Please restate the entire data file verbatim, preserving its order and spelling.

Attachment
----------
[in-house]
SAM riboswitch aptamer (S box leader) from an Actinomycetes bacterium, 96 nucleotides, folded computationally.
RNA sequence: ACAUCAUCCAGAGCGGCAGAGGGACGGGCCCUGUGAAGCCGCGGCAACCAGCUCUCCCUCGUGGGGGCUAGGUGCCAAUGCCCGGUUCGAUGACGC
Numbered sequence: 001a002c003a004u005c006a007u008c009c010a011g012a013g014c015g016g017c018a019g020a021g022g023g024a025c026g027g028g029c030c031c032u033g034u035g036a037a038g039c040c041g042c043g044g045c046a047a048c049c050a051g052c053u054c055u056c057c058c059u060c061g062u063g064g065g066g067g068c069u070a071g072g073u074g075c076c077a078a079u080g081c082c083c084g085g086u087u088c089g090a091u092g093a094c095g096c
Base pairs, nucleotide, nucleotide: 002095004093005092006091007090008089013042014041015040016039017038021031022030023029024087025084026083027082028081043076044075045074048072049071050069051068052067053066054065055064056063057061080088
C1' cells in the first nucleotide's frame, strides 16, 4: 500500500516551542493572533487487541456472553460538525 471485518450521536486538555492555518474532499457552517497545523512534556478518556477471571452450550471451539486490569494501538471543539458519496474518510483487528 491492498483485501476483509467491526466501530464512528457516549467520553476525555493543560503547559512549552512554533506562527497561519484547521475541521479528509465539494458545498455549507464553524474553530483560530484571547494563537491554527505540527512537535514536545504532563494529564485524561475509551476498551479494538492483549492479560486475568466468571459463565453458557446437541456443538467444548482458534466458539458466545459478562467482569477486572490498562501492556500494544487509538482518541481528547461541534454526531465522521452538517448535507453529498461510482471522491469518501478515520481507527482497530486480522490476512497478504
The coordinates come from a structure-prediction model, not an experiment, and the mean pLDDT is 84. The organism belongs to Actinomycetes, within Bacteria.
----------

[in-house]
SAM riboswitch aptamer (S box leader) from an Actinomycetes bacterium, 96 nucleotides, folded computationally.
RNA sequence: ACAUCAUCCAGAGCGGCAGAGGGACGGGCCCUGUGAAGCCGCGGCAACCAGCUCUCCCUCGUGGGGGCUAGGUGCCAAUGCCCGGUUCGAUGACGC
Numbered sequence: 001a002c003a004u005c006a007u008c009c010a011g012a013g014c015g016g017c018a019g020a021g022g023g024a025c026g027g028g029c030c031c032u033g034u035g036a037a038g039c040c041g042c043g044g045c046a047a048c049c050a051g052c053u054c055u056c057c058c059u060c061g062u063g064g065g066g067g068c069u070a071g072g073u074g075c076c077a078a079u080g081c082c083c084g085g086u087u088c089g090a091u092g093a094c095g096c
Base pairs, nucleotide, nucleotide: 002095004093005092006091007090008089013042014041015040016039017038021031022030023029024087025084026083027082028081043076044075045074048072049071050069051068052067053066054065055064056063057061080088
C1' cells in the first nucleotide's frame, strides 16, 4: 500500500516551542493572533487487541456472553460538525 471485518450521536486538555492555518474532499457552517497545523512534556478518556477471571452450550471451539486490569494501538471543539458519496474518510483487528 491492498483485501476483509467491526466501530464512528457516549467520553476525555493543560503547559512549552512554533506562527497561519484547521475541521479528509465539494458545498455549507464553524474553530483560530484571547494563537491554527505540527512537535514536545504532563494529564485524561475509551476498551479494538492483549492479560486475568466468571459463565453458557446437541456443538467444548482458534466458539458466545459478562467482569477486572490498562501492556500494544487509538482518541481528547461541534454526531465522521452538517448535507453529498461510482471522491469518501478515520481507527482497530486480522490476512497478504
The coordinates come from a structure-prediction model, not an experiment, and the mean pLDDT is 84. The organism belongs to Actinomycetes, within Bacteria.